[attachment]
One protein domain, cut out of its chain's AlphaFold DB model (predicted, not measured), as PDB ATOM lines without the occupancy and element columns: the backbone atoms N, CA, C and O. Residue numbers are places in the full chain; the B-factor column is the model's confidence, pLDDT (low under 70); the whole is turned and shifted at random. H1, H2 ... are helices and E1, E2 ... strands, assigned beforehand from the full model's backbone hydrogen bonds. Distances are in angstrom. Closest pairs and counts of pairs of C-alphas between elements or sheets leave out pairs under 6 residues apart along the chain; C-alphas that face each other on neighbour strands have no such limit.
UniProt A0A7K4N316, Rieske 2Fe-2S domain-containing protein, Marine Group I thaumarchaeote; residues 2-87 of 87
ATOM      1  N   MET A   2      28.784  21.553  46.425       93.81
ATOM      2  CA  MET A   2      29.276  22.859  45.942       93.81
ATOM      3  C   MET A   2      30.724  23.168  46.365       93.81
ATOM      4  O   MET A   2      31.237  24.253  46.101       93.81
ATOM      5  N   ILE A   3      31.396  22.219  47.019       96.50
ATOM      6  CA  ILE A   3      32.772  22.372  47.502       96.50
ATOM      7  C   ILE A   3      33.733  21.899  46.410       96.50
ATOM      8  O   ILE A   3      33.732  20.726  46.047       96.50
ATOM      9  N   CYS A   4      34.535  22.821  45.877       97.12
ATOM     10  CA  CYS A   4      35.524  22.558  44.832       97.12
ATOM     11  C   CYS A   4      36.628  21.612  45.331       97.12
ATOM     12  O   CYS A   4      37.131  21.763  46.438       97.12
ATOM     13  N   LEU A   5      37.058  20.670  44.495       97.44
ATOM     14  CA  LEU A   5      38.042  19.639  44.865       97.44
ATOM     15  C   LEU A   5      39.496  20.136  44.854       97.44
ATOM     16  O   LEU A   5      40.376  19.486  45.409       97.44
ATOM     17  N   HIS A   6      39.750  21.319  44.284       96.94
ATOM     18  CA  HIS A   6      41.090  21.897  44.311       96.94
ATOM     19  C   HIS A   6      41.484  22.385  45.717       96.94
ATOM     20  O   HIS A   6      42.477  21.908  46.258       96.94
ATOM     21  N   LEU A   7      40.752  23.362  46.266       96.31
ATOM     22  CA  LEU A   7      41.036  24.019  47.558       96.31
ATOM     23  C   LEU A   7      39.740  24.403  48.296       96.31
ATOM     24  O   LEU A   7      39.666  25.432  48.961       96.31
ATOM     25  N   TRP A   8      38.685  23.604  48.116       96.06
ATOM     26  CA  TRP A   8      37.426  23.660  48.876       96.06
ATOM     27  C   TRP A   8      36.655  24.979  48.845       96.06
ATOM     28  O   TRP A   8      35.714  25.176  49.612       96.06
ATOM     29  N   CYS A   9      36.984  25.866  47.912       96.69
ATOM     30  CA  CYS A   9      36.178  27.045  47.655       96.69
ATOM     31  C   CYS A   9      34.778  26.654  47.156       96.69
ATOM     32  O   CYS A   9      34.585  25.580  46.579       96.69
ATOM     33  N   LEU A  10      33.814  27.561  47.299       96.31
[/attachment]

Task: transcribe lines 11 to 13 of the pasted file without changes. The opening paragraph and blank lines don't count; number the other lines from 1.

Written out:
ATOM     10  CA  CYS A   4      35.524  22.558  44.832       97.12
ATOM     11  C   CYS A   4      36.628  21.612  45.331       97.12
ATOM     12  O   CYS A   4      37.131  21.763  46.438       97.12